A Japanese medicine can help prevent the loss of smell and taste from covid

When a team of researchers at the Yale School of Medicine began a study in the spring of 2020, they weren’t thinking about loss of smell and taste, which is a defining symptom of COVID-19.

Researchers led by infectious disease specialist Joseph Vinetz, MD, were interested in identifying whether the oral drug SARS-CoV-2 used to treat pancreatitis could reduce the viral load (amount of virus in your body) and improve symptoms in individuals. Newly captured COVID-19.

At the time of writing, the paper has not yet appeared in peer-reviewed journals but is available on a preprint site. Studies have shown that the name of the drug Chemostat mesilet Or Messilet (CM developed as a protease inhibitor in Japan in the 1980s), had little effect on viral load.

However, the researchers were surprised that it provided a unique kind of benefit.

“Patients who took the drug did not lose any sense of smell or taste. It was a ‘wow’ factor, “said Dr. Vinetz.

This is significant because anosmia, or COVID-19, is characterized by both odor loss and taste loss. As soon as the virus disappears, many senses are restored. For others, though, the effect lasts to varying degrees. (These symptoms may still occur with the Omicron version, but not as often as with previous versions.)

Dr. Vinetz said that after reading a research paper published in Cell in April 2020, he became interested in chemostat mesilet to show how the drug could prevent SARS-CoV-2 cells from becoming infected.

Within three days of enrolling in the second-stage randomized trial, 70 patients tested positive for Covid-19. For seven days, participants took the drug four times a day.

Although the trial was closed after it became clear that the initial goal of reducing viral load was not being met, the researchers believe that the unexpected results of loss of smell and taste warrant further investigation.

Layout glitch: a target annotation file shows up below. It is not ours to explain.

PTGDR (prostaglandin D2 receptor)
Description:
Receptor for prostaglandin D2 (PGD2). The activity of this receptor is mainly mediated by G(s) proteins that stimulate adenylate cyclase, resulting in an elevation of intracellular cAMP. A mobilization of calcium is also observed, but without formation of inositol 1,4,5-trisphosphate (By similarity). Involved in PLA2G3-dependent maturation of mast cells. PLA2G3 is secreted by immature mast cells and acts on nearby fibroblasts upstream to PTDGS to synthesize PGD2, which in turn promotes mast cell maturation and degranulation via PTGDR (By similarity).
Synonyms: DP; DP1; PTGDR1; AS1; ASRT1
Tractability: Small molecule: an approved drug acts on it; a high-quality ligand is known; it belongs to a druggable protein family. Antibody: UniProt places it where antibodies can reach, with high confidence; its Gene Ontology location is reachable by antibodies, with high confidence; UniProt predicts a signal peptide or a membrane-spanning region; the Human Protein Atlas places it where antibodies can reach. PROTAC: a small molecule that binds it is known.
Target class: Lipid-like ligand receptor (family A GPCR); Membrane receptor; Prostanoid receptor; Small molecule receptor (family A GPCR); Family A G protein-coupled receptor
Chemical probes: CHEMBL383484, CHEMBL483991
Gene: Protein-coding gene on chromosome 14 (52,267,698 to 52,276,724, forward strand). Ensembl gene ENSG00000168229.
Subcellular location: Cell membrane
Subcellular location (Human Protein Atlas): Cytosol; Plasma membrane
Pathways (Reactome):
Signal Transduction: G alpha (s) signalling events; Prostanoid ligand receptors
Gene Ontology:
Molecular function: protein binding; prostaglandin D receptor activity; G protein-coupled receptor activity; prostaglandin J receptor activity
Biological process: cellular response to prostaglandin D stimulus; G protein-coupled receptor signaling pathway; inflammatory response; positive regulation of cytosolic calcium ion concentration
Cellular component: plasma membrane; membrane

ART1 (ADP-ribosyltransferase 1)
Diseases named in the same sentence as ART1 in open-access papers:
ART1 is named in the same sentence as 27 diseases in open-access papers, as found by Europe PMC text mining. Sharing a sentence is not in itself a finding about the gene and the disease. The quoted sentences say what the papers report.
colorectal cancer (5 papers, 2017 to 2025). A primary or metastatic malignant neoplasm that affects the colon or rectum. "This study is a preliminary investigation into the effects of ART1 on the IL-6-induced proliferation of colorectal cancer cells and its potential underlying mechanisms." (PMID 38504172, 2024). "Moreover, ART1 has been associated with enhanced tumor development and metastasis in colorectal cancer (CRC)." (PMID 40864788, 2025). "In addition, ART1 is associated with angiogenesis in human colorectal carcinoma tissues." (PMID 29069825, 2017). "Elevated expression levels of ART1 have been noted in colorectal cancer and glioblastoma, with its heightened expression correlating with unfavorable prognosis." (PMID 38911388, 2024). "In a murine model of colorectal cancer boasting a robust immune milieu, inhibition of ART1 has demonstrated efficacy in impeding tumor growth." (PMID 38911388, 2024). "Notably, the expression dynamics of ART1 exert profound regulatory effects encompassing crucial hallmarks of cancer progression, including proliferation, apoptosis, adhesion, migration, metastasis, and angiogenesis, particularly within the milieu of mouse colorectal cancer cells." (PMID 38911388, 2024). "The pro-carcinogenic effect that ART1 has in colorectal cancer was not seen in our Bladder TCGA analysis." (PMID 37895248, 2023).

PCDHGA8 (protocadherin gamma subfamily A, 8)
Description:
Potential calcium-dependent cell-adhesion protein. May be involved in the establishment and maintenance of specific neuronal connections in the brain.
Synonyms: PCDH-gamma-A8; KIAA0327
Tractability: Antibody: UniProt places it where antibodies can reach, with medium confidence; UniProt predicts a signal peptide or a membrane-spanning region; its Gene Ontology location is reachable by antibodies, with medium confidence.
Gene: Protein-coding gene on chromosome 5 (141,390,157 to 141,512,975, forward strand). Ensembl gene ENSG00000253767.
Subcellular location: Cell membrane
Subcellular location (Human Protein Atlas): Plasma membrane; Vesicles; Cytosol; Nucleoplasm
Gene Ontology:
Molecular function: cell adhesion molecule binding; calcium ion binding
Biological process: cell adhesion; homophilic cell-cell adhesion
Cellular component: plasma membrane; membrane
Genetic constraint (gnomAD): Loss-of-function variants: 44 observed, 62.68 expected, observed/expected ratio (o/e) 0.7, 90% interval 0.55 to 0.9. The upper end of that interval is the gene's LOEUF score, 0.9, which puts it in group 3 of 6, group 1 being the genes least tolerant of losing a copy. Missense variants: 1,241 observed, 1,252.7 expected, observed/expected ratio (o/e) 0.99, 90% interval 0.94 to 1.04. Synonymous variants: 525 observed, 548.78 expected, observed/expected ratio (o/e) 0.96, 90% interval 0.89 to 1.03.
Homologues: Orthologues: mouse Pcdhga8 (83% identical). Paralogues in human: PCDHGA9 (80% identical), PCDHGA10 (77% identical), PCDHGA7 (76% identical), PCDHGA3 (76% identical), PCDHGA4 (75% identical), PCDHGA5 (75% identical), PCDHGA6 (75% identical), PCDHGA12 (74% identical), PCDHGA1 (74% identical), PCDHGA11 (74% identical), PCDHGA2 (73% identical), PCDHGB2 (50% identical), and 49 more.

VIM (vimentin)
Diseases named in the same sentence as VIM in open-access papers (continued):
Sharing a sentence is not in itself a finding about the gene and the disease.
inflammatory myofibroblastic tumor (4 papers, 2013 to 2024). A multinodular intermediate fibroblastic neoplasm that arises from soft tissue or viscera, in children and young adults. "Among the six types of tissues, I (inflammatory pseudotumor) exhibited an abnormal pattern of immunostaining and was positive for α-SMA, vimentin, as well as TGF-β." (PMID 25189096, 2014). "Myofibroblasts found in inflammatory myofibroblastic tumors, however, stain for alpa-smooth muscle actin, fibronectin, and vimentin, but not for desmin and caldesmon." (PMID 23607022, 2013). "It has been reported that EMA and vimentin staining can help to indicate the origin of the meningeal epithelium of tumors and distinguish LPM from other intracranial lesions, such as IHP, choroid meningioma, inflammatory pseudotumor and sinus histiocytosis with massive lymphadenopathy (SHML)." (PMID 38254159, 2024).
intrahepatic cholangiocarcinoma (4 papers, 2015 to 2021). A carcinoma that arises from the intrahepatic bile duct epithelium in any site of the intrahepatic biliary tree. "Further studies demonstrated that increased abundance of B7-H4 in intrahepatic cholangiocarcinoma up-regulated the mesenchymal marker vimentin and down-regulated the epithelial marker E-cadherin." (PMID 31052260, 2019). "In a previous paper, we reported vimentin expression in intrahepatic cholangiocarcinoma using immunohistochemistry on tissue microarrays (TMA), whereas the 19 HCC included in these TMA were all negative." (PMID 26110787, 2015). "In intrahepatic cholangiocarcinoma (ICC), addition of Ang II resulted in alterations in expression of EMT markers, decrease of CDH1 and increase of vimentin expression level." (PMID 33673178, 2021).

“My daughter got covid a year ago and she still has trouble smelling and tasting something,” added Dr. Desi. “This drug seems to be able to control the loss of smell and taste. It has very few side effects and has been extensively studied. It can be the kind of treatment that is given to someone with covid at the onset of infection. “

Physicians believe that if the drug is approved for this use, it will be a game-changer.

“It’s not going to be an expensive drug. We thought everyone would take it when diagnosed because it’s harder to predict who will lose their sense of smell or taste, and it’s better to prevent it than to wait for it to happen,” added Dr. Desi.

This drug had further advantages as studies have shown that those who took it had significantly improved fatigue compared to placebo recipients.

“Those who received chemostat mesilette in the trial began to feel less tired and overall better after the fourth day, which was statistically different from the placebo group,” said Dr. Vinetz 7 “And there was basically no adverse effect on the Chemostat mesilet group.”

It’s not clear if the chemostat mesilet can help someone who has lost their sense of taste or smell, he says.

“Further study will help us in this,” said Dr. Chup.

A Phase III clinical trial and an application to the Food and Drug Administration (FDA) for approval of emergency use will be required to be approved for use to avoid loss of taste or odor of chemostat mesilet. Dr. Chup stressed that all this will take time.

Nevertheless, doctors are hopeful that their unexpected discovery could help in the fight against COVID-19.

“A drug like Chemostat Mecilat gives a chance,” says Dr. Chup.

Source: 10.1101 / 2022.01.28.22270035

Image Credit: Getty

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